The Chevrolet S-10 shared the same underpinnings with the GMC Sonoma and it’s around since 1980. During its long life, the Chevrolet S-10 was sold in two generations and represented the American offensive to the success of the Japanese pickups.
However, despite being cheap, reliable and practical, the S-10 was still a half step behind its Japanese rivals which continued to be the segment leaders.
Basically, the Chevrolet S-10 was a compact pickup designed to offer a good compromise between practicality, comfort and efficiency.
The second generation Chevrolet S-10 was offered in regular, extended and crew cab bodies with short and long beds. The vehicle was also offered with a choice of three engines including a 118 hp 2.2 liter, 165 hp 4.3 liter V6 and a 195 hp 4,3 liter Vortec. The Chevrolet S-10 went out of production in 2005 when it was replaced by the Colorado model.
Chevrolet decided to take a conventional approach with its S-10 pickup and came up with a pretty clean but dull design. Except for the front fascia, the Chevrolet S-10 was identical with its GMC twin.
The truck had that distinct rugged flair, typical for any genuine pickup truck, given by its tall stance and the massive wheels.
The front fascia was dominated by a rectangular grille and a set of big headlights both being traversed by a longitudinal chromed bar which continued to be the model’s signature.
The bumper was pretty clean and coped well with the rest of the body, while at the back there was a set of rectangular taillights and a wide opening tail gate which offered easy access into the load bed.
Similarly with the GMC Sonoma, the S-10’s rear bumper could’ve been used as a useful step to climb up into the load bed.
As it was expected the interior is also identical with the one from GMC Sonoma. The entire cockpit was build to be ready to go head to head with the harshest working conditions without backing down, so most of the plastics are rock hard while, the rest of the materials are part of the rugged class as well. The fittings weren’t as refined as other vehicles in the class, but they weren’t something to worry about either.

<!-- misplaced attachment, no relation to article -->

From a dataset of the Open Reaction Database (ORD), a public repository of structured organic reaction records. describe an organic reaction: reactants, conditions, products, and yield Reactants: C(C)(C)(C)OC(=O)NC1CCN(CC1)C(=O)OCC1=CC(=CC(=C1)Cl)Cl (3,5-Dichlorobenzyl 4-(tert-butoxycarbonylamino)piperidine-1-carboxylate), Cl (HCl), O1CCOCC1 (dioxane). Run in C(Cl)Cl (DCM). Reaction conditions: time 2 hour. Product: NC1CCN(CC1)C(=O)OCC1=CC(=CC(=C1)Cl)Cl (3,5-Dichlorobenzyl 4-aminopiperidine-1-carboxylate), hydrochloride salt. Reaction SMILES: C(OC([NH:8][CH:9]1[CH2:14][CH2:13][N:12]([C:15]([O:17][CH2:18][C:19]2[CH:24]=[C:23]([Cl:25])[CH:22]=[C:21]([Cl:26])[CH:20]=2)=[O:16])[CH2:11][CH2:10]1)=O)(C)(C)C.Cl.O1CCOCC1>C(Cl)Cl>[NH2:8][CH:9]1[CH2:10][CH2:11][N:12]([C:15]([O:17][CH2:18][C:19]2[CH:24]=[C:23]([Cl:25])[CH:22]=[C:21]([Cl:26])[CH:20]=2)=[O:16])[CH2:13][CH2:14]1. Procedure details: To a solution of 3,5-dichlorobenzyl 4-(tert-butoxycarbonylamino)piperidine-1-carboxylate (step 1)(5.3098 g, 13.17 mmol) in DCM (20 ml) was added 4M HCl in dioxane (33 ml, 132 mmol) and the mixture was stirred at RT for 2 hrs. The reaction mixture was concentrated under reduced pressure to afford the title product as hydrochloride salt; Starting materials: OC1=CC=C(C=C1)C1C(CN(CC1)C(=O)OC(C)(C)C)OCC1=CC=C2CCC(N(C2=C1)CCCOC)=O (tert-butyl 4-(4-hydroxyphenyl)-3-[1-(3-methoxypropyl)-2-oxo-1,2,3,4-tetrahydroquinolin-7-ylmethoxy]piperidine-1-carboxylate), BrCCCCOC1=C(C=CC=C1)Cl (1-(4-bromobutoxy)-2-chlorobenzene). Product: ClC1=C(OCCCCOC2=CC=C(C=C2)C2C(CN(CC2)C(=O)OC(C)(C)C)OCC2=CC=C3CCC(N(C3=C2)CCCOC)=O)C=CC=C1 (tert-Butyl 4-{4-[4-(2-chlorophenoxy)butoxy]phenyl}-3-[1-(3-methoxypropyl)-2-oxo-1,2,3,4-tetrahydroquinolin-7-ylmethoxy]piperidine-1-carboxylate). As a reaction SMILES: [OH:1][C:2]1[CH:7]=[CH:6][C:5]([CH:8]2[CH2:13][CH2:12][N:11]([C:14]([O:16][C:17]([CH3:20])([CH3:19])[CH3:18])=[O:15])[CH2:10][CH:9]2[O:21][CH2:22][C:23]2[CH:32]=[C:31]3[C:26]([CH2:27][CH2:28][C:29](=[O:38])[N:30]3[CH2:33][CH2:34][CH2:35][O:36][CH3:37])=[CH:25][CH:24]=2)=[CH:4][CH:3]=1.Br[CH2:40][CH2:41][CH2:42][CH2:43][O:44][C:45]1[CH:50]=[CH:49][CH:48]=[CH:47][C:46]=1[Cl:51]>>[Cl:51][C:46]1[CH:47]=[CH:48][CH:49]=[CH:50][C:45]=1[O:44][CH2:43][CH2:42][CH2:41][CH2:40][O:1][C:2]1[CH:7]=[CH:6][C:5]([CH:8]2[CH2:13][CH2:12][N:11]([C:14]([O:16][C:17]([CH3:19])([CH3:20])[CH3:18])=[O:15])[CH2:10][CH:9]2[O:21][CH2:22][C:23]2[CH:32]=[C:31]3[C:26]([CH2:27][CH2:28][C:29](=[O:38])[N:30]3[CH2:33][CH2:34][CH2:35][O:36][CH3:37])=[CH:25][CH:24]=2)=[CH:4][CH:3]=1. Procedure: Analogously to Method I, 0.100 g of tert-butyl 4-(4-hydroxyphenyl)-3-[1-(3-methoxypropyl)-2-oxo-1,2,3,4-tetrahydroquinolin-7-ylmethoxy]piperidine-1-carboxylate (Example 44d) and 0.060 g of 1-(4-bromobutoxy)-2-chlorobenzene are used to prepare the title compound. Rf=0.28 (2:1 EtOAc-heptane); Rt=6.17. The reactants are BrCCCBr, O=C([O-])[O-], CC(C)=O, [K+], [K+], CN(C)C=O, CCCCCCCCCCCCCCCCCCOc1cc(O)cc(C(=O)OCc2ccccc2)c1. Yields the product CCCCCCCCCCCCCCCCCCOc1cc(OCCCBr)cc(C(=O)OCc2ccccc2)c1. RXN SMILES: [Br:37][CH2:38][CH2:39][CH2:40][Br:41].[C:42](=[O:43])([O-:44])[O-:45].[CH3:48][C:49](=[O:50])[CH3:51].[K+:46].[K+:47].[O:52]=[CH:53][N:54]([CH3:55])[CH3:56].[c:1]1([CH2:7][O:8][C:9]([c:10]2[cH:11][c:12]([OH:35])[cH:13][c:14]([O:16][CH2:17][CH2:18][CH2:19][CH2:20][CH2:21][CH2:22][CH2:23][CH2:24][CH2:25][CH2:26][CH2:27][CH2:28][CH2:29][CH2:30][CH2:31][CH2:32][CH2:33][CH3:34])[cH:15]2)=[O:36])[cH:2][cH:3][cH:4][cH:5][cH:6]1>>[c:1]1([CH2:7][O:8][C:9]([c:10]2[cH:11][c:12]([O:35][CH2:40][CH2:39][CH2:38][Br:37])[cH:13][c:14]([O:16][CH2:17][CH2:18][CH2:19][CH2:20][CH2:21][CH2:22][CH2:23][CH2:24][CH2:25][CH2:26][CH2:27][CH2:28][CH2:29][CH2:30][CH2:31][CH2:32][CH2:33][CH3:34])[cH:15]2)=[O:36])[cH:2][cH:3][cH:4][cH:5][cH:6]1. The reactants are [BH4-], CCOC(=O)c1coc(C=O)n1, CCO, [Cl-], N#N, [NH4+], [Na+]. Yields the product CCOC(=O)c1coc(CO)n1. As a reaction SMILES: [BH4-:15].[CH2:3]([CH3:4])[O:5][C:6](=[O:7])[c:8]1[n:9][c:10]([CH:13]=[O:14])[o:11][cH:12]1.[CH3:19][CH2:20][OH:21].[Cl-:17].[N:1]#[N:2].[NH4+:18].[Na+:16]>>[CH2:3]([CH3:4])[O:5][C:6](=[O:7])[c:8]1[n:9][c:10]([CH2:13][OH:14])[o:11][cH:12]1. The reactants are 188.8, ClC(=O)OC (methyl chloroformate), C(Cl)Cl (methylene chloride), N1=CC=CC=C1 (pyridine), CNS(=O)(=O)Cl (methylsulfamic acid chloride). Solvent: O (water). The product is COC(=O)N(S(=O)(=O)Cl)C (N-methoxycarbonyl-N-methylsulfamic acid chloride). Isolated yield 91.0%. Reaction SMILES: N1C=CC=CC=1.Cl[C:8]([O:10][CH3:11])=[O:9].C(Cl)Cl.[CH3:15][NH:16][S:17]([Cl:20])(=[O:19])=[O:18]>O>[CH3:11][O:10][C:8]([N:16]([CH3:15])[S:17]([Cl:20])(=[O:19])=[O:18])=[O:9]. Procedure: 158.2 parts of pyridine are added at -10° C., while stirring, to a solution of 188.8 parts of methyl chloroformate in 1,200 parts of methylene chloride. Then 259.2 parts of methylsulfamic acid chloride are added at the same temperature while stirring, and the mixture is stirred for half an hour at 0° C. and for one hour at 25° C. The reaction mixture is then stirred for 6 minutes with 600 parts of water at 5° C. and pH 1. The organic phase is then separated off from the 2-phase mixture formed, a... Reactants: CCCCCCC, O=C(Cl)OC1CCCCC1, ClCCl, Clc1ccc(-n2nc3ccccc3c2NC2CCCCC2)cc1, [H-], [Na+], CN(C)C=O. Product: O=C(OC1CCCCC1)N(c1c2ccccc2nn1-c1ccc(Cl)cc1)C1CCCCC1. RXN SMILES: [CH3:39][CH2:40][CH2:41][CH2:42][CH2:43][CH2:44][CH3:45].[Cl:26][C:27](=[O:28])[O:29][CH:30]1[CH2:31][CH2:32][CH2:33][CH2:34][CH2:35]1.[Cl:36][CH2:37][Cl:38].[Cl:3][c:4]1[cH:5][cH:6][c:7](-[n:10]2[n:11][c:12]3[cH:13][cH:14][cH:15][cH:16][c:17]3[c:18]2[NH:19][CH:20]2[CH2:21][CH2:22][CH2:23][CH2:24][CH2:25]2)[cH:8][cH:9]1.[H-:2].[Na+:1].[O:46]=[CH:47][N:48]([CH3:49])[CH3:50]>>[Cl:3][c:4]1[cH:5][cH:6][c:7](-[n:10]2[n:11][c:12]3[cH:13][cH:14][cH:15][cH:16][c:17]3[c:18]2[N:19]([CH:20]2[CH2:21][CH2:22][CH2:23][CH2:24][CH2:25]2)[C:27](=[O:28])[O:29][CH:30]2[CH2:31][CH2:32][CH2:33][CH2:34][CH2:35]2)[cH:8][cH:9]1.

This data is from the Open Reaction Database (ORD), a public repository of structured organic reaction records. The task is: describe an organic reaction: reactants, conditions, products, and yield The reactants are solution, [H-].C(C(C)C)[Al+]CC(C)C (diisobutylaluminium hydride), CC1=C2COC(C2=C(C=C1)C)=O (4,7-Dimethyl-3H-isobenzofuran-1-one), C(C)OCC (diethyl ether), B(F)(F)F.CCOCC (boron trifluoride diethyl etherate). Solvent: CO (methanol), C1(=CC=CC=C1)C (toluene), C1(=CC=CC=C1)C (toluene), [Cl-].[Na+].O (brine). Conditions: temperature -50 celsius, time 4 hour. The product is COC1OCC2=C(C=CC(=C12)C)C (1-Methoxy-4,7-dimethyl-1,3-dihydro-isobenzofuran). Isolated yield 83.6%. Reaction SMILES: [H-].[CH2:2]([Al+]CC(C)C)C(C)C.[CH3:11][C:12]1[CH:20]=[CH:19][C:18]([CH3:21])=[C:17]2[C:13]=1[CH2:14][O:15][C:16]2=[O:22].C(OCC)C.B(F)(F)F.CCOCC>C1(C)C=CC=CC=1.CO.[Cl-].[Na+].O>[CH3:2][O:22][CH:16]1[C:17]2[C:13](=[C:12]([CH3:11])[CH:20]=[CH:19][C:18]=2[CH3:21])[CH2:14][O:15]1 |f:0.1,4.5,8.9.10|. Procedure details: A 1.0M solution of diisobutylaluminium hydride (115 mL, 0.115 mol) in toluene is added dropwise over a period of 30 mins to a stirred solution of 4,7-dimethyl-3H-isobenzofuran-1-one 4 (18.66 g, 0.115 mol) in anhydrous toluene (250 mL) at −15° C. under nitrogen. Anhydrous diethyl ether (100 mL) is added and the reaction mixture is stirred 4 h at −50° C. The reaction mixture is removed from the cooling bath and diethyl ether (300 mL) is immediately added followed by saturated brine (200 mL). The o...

We don’t have any complains about the overall ergonomy, as everything inside is placed within easy reach and we also like the curved center console.
The dashboard comes with a robust style and a set of rectangular air vents, being a perfect match for the rugged character of the vehicle.
The driving position was a bit uncomfortable, mostly due to the rudimentary seats which came without proper side bolstering and had only limited adjustments. You also seat pretty low and you need to face a high dashboard, so the front road visibility isn’t exactly brilliant.
The seats were hard and totally devoid of any side bolstering which made them pretty rudimentary. There were however, a few basic adjustments, but they weren’t of much help and you’d had to deal with a pretty spartan driving position.
On the other hand, you can rely with confidence on the biog lateral windows and the plate sized door mirrors which keep blind spots to a minimum level.
Unfortunately, the cabin was pretty poor isolated, as at higher speeds wind noise enters the cabin without any significant restrictions.
The Chevrolet S-10 was fitted with a bunch of useful storage compartments which included two cup holders, a big glove box and a pair of practical door pockets.
Engines and performance
The base engine was a 2.2 liter four cylinder unit with a maximum output of 118 hp and 140 Nm of torque. This unit was a bit sluggish and didn’t rise to the expectations of a capable utilitarian workhorse. Yet, despite its lazy character, the 2.2 unit was able to get the job done in the end and was also pretty efficient for its time.
The second engine option was a 4.3 liter V6 that pops out 165 hp with a maximum torque of 310 Nm. The strongest unit in the lineup was a 4.3 liter Vortec that came with 195 hp on tap and a maximum torque of 339 Nm at 2800 rpm.
The Vortec unit was certainly better than its weaker siblings, but when it comes to performances and refinement it was still not in the same league as its Japanese rivals. This doesn’t mean that is was less capable to deal with big payloads or difficult terrains.
All three engines were available with either five-speed manual or four-speed automatic transmissions.
Chevrolet S-10 Engines Specifications
|Engine|| hp @ rpm || nm @ rpm |
| 2.2 liter|| 118 @ 5000|| 140 @ 3600 |
|4.3 liter V6 || 165 @ 4400 || 310 @ 2400 |
|4.3 liter Vortec|| 195 @ 4400|| 339 @ 2800|
Ride and handling
Back in the 90s, the pickups were mostly designed as utilitarian machines so ride comfort was left on the second place, as the suspensions needed to be stiff in order to be able to carry heavy loads without backing down.
The S-10 makes no exception and came with a bone juggling ride that kept you informed about every bump of the road. On the other hand, the handling was pretty predictable with small body roll and an adequate steering while the stopping power was pretty strong as well.
There is no question about the true nature of the Chevrolet S-10. The vehicle is a true old school truck, and there is no doubt about this. It rides like a truck and handles like a truck. It also comes with a rugged cabin which won’t win a lot of hearts, but it will be able to endure severe punishment without cracking.
The engines lineup was pretty wide and the V6 Vortec unit was quite strong and also offered reasonable fuel consumption. The vehicle was also pretty reliable. However, the main problem of this truck was that it always had to deal with a much stronger competition, which closed its road to success.